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Government Lifeline for First-Time Buyers - Reality or Romanticism?

03 June 2005

The government's recent housing proposals, which aim to enable 100,000 families to buy their own property by 2010, do not go far enough says leading consumer intelligence specialist EuroDirect. The company claims that the scheme will fail to help over 98% of young people in the United Kingdom.

Research from EuroDirect, published today, suggests that the problem for first-time buyers is much larger than the government token gesture of £1 billion implies. Although the needs of public sector keyworkers has been the primary focus, the problem is much greater than Gordon Brown cares to admit, and looks likely to be a 'postcode lottery' with keyworkers and other first-time buyers unable to afford housing, battling it out for government support.

The newly-announced Open Market Homebuy Scheme is designed to help young first-time buyers get a foothold on the property ladder by enabling them to purchase a share in the value of their home of between 50 and 75%. The rest of the equity will be split between the government and lenders, and buyers will pay rent on the share of the property that they do not own. When considering the facts however , the £1 billion of taxpayers money proposed by the government last week to subsidise circa 100,000 mortgagees is merely a 'drop in the ocean'.

EuroDirect's research had identified at least 2.5 million young people aged 17 to 25 years still living at home with their parents, which represents approximately 5.3% of the adult UK population. This is based on EuroDirect's UK Young Persons Database only*.

The research has also looked at the distribution of this populous by postal sector in relation to the average house prices** in each sector. With a current national average house price of £182,920, findings suggest that to enable just one tenth of this group to buy their first house with assistance over the next ten years would cost £11.4 billion! (This is based on the government and private sector contributing as little as 25% subsidy between them - just £45,730 to each mortgagee).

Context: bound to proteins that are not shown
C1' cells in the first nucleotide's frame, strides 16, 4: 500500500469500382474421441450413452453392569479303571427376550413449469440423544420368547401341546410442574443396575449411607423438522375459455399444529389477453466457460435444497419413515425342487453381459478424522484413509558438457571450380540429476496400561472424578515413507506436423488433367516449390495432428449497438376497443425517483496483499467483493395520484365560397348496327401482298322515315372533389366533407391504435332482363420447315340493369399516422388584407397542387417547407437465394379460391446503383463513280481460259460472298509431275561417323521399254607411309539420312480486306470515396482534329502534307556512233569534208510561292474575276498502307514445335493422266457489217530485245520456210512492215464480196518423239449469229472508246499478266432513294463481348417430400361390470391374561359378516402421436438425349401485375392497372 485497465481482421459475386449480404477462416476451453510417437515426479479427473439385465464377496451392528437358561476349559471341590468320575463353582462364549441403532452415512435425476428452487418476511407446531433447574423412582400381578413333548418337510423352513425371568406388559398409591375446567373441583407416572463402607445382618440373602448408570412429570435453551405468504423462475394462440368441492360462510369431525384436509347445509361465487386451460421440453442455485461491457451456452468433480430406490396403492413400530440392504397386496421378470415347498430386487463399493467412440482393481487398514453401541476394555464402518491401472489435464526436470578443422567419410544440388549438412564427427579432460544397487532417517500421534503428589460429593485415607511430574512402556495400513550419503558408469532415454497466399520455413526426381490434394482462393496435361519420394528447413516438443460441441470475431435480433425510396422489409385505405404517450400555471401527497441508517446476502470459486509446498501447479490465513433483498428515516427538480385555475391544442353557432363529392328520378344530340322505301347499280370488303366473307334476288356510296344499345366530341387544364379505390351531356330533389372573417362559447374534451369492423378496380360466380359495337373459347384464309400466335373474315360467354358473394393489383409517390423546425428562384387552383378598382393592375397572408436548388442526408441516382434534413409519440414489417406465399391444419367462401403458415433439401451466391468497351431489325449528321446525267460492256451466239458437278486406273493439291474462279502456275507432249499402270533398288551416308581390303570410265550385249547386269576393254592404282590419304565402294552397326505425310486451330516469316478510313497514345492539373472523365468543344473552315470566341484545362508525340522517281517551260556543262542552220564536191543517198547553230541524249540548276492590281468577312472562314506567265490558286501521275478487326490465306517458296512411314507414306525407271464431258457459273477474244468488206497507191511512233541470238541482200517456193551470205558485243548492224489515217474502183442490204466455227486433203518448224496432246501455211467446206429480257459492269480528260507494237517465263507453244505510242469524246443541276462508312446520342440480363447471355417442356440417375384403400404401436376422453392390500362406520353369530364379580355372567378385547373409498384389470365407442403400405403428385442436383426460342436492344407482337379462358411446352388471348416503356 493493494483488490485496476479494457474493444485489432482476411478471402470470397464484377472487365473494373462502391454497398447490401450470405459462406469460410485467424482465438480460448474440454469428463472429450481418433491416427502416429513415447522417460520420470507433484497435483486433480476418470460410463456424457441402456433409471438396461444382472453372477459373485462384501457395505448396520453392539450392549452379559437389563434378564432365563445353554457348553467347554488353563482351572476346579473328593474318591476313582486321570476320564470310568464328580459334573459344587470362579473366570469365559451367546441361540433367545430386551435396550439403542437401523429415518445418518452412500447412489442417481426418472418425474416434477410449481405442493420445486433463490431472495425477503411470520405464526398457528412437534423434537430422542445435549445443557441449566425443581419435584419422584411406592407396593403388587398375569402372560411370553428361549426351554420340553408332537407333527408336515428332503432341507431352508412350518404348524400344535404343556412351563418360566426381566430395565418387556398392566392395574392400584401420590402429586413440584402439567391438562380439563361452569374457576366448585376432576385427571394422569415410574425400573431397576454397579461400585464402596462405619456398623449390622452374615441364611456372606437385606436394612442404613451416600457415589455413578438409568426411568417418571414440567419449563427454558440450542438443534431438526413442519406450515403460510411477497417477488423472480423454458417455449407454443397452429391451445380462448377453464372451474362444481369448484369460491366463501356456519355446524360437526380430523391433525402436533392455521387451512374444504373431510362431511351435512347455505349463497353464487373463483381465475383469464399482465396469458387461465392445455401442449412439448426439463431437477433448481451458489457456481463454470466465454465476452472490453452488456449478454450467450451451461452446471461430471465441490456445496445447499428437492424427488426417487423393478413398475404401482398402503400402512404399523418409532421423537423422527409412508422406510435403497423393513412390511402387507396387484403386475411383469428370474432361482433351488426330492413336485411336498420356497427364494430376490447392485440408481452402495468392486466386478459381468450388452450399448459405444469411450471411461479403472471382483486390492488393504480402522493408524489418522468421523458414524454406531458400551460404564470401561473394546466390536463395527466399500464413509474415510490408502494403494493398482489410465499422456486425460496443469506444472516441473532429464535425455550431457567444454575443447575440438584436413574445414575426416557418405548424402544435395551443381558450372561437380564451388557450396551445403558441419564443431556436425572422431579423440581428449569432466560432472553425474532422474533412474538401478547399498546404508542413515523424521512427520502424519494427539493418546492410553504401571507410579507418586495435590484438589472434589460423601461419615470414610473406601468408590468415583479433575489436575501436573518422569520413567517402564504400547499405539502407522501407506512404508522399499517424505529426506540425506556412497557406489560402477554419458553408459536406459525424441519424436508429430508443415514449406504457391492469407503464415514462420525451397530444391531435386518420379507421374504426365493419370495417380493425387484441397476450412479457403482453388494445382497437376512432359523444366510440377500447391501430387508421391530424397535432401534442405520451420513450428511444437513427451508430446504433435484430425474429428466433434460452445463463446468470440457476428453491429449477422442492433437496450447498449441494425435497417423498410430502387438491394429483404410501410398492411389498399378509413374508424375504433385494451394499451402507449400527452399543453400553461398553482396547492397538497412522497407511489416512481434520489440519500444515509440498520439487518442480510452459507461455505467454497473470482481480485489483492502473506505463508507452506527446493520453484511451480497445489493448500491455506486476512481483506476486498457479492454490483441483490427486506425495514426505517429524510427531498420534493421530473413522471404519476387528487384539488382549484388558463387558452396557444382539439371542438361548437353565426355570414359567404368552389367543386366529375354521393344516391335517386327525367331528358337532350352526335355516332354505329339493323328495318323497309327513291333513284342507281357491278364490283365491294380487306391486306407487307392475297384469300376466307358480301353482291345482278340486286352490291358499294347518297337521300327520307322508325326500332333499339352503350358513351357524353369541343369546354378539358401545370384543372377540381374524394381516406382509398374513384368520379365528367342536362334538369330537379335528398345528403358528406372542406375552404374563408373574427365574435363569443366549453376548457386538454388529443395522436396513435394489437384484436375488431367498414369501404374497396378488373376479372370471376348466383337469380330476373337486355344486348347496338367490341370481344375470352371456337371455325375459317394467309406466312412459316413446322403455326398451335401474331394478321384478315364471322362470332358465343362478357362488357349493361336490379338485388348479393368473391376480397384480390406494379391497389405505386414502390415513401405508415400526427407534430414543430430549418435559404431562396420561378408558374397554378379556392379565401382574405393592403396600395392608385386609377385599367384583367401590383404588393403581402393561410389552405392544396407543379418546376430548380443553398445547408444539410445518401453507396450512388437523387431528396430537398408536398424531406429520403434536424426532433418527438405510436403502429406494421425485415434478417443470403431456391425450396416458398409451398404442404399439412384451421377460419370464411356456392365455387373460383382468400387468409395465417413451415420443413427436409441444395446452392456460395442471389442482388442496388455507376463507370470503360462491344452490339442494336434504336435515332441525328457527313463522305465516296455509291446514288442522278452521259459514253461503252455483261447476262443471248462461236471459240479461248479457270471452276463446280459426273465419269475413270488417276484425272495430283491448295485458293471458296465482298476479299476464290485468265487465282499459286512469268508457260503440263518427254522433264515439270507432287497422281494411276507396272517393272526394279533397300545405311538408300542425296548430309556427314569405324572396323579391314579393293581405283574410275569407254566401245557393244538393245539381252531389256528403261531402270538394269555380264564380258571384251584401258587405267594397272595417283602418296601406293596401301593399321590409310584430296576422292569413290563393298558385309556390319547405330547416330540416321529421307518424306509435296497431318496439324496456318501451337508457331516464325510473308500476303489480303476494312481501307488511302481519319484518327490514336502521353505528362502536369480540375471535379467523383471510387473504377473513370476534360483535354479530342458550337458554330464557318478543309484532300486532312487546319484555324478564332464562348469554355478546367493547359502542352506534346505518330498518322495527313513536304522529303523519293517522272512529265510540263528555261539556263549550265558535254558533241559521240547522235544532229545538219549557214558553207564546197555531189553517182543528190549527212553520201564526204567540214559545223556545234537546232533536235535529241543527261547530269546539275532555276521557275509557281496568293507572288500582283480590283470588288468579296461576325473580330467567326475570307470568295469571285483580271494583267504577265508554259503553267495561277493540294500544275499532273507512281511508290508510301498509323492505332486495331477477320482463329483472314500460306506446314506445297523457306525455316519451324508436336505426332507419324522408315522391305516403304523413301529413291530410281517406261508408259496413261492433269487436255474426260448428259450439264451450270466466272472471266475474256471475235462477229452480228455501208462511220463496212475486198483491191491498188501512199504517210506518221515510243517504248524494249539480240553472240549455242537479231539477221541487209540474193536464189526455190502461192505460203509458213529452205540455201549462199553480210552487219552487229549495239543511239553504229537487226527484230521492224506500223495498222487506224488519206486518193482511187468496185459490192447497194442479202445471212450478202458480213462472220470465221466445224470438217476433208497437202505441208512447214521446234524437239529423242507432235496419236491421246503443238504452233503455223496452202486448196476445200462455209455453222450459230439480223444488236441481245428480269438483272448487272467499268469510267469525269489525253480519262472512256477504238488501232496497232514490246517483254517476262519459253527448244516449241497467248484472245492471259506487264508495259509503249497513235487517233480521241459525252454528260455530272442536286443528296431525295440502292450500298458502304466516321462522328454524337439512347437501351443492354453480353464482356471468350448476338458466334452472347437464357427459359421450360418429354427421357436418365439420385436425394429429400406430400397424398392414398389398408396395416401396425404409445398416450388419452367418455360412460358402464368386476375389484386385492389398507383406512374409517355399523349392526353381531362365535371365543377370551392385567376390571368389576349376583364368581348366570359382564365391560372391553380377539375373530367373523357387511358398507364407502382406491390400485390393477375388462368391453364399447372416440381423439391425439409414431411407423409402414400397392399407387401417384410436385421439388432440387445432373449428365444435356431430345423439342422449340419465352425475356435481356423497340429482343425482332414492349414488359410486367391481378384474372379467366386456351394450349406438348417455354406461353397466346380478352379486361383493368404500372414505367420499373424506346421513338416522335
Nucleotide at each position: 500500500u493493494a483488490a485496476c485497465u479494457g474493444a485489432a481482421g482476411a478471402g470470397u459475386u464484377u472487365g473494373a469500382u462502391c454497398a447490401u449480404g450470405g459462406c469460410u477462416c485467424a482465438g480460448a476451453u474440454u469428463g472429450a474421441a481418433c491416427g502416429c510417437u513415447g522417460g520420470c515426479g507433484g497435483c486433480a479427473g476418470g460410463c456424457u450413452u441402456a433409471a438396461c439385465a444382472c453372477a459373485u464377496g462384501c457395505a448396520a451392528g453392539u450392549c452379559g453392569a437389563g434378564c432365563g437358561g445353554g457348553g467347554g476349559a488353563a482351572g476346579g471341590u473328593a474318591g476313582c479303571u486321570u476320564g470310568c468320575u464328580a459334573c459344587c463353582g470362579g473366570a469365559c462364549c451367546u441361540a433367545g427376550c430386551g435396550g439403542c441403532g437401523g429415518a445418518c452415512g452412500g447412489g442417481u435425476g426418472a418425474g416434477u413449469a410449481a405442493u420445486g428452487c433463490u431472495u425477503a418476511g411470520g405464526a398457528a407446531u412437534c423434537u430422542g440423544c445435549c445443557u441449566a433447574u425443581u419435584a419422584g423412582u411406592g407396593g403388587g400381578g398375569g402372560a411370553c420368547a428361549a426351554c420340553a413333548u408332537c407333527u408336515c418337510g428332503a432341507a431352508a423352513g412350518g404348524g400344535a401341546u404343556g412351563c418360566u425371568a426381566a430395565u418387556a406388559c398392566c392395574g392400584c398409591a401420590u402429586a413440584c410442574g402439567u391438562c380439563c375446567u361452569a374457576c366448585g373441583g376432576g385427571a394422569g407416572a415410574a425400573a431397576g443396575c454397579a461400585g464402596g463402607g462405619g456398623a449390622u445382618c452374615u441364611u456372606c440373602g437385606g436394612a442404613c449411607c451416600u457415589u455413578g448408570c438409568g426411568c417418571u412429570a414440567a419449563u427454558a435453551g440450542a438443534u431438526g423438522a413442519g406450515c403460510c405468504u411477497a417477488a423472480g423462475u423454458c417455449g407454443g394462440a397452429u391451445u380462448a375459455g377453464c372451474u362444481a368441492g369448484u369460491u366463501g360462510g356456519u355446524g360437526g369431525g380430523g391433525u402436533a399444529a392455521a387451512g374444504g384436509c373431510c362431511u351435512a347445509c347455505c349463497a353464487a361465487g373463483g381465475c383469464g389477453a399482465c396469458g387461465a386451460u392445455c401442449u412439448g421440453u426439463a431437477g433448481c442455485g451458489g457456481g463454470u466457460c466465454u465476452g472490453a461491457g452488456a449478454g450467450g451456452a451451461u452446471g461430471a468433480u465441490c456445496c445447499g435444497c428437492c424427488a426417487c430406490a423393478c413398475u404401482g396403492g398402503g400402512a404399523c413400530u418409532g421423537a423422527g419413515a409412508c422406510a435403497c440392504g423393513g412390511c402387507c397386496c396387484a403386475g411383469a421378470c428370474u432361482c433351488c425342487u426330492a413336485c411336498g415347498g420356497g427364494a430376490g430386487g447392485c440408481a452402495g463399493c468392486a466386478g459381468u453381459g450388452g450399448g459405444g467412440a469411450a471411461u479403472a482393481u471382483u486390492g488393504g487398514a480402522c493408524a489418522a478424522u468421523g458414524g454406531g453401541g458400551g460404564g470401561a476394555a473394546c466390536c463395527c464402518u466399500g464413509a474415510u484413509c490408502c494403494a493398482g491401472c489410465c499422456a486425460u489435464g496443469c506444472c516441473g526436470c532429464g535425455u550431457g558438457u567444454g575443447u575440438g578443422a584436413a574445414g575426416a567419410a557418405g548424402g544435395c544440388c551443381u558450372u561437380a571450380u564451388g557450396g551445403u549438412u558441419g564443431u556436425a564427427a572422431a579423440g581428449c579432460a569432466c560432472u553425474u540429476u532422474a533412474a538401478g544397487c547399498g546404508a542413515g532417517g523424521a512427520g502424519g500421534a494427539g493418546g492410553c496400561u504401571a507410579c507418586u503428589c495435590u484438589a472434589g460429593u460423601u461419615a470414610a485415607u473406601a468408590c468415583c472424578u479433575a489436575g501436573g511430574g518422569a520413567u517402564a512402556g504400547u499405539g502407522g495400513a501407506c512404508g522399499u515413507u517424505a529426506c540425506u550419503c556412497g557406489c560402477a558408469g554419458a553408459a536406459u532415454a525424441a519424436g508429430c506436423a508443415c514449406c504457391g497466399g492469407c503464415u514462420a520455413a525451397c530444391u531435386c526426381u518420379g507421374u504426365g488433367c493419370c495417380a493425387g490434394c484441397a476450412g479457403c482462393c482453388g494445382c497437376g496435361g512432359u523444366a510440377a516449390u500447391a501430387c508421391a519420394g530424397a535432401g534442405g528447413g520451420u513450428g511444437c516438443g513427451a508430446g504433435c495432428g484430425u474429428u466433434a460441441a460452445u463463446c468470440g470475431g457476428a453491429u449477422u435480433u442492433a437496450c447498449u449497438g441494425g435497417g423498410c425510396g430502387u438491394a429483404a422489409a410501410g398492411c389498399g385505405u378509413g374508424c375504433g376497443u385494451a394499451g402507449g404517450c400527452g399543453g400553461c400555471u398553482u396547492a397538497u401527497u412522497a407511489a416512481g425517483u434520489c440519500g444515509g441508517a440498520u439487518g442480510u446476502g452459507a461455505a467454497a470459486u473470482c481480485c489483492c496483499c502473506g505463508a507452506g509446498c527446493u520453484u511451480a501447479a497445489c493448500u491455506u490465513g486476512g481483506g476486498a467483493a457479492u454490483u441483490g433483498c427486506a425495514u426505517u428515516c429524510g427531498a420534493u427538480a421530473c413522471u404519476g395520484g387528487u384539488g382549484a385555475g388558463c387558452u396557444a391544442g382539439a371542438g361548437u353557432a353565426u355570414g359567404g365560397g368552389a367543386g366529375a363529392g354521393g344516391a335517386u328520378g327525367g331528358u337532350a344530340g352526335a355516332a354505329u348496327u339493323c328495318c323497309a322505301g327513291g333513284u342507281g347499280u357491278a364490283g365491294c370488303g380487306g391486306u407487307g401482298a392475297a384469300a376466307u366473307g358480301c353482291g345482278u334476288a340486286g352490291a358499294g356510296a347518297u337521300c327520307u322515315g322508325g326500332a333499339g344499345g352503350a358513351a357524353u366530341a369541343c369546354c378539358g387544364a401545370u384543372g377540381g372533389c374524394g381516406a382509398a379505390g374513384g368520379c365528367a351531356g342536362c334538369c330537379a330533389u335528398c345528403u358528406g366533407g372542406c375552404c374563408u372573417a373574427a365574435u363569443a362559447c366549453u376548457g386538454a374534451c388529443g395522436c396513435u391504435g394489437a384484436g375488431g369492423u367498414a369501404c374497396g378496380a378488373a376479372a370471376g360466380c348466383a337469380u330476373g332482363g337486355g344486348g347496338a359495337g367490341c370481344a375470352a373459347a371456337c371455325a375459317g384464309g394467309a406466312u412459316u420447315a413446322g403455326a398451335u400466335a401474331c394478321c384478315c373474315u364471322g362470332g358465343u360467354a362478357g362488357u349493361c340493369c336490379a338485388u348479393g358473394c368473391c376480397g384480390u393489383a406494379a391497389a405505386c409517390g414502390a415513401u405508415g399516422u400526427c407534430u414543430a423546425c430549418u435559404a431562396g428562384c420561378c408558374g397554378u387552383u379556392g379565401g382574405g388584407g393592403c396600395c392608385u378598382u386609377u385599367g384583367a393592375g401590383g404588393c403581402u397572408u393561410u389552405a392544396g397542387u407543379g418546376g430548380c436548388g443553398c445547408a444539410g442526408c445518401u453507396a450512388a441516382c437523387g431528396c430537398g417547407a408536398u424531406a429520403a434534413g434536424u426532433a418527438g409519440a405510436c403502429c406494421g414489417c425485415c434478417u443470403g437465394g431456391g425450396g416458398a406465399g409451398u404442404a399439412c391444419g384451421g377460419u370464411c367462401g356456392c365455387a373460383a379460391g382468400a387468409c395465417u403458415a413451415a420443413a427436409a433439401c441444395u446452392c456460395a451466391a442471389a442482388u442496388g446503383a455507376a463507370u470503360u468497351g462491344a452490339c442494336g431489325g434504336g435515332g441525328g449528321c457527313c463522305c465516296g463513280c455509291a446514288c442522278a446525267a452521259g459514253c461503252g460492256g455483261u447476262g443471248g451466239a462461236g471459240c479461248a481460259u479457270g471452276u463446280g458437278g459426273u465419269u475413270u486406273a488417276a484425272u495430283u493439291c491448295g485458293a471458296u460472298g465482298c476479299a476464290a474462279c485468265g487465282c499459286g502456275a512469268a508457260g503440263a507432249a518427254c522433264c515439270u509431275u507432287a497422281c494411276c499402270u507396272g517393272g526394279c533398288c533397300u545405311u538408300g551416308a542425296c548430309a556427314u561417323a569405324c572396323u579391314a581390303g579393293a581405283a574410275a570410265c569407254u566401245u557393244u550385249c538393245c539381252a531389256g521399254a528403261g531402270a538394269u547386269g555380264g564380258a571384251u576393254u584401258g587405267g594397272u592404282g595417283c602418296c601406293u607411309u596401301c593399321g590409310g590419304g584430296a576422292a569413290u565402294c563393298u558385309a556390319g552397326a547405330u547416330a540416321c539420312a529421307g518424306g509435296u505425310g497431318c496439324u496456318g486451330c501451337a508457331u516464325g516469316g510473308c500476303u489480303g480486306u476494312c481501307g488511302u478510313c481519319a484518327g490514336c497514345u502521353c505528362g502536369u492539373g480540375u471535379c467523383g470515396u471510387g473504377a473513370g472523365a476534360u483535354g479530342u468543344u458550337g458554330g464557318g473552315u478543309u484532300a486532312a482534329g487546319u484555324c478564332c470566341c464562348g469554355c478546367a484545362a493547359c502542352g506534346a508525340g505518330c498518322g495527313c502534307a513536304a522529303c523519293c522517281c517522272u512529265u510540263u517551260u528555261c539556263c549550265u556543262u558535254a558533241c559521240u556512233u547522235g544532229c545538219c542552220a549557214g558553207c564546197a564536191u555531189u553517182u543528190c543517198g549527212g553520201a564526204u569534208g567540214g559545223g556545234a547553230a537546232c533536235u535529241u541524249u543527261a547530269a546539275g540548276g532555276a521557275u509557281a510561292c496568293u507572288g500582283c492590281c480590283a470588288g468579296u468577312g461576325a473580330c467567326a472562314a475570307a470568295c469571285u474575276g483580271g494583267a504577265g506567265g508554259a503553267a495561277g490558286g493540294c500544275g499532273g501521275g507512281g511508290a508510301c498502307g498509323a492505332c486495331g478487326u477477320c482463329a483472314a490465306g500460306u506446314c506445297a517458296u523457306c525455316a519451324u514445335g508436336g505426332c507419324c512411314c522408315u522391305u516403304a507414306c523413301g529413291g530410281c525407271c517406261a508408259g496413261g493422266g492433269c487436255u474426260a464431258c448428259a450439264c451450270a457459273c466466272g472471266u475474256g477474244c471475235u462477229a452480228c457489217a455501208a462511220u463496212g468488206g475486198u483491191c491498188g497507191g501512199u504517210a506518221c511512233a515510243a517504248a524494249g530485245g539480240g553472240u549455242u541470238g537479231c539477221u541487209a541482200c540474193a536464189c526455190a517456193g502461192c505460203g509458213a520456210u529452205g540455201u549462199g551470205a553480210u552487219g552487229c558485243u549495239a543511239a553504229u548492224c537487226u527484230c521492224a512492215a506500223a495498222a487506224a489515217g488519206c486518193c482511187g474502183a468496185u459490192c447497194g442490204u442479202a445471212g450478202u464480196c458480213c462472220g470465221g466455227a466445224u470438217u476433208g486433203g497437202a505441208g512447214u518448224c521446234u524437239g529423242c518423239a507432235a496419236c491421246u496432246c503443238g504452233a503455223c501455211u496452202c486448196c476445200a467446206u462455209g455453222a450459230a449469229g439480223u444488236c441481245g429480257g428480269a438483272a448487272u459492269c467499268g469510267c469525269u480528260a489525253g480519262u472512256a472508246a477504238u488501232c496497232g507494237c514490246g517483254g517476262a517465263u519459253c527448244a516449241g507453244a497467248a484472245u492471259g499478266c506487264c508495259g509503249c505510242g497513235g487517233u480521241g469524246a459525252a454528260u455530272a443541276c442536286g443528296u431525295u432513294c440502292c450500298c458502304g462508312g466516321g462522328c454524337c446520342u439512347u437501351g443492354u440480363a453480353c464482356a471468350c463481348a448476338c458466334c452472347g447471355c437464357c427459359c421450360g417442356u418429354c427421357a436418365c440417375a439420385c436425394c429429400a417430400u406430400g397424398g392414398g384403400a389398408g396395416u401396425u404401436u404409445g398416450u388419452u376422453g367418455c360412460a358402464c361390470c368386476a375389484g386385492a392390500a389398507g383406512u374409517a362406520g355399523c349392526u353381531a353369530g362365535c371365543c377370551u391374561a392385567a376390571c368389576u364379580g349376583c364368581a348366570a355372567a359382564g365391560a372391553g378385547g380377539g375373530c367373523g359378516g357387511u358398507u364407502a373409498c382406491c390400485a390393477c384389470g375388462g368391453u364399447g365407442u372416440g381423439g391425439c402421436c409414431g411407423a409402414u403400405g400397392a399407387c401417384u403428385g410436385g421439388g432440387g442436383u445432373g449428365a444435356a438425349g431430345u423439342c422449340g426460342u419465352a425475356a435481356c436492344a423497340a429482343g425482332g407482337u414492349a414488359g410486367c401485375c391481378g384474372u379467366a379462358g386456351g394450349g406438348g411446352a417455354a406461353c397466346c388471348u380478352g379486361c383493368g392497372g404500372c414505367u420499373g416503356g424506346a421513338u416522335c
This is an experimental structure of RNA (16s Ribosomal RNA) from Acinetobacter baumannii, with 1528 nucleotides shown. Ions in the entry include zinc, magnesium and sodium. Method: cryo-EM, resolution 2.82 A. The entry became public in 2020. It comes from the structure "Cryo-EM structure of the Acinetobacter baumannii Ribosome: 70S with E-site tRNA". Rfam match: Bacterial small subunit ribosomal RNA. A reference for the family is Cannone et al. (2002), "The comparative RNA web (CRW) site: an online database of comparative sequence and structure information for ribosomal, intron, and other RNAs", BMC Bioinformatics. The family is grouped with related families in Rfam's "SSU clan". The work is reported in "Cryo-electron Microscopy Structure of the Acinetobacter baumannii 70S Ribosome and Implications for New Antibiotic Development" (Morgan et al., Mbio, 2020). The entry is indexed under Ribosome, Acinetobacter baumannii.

Even if the average price of an 'affordable' first-time buyers' house was just £91,460 - half the national average price - subsidies would still have to reach at least £5.7 billion before they could help just 10% of this young population.

And it's not unreasonable to expect a tenth of this population to want to buy their own home as a single person within the next decade. There is evidence from the 2001 Census of a growing trend towards fragmentation of households, with the numbers of single adult households growing year on year. The 2001 Census identified that since the 1991 Census:

  • Single person households have increased by 3.8% (to 30.1% of the UK population)
  • Single parents have increased by 0.8% (to 6%)
  • Married households have decreased by 8.7% (to 50.7%)


If anything the problem looks set to get worse before it gets better as people end up living at home longer until they can afford their own home, or alternatively we will see a drift towards the continental housing market trend where the larger majority of young residents rent their properties.

John Dobson, Managing Director, EuroDirect comments:
"When the number of young people in the UK living at home are considered alongside the many millions of UK households already renting their properties, but who may also wish to climb on to the property ladder, it becomes obvious that the proposed scheme does not begin to address the problem."

"An even greater issue however is the shortage of affordable housing. Mortgage subsidies are not a substitute for more investment in new homes and from what we have learnt from this analysis, the mortgage subsidies proposed to date are nowhere near adequate enough to conquer the UK's escalating housing problems."

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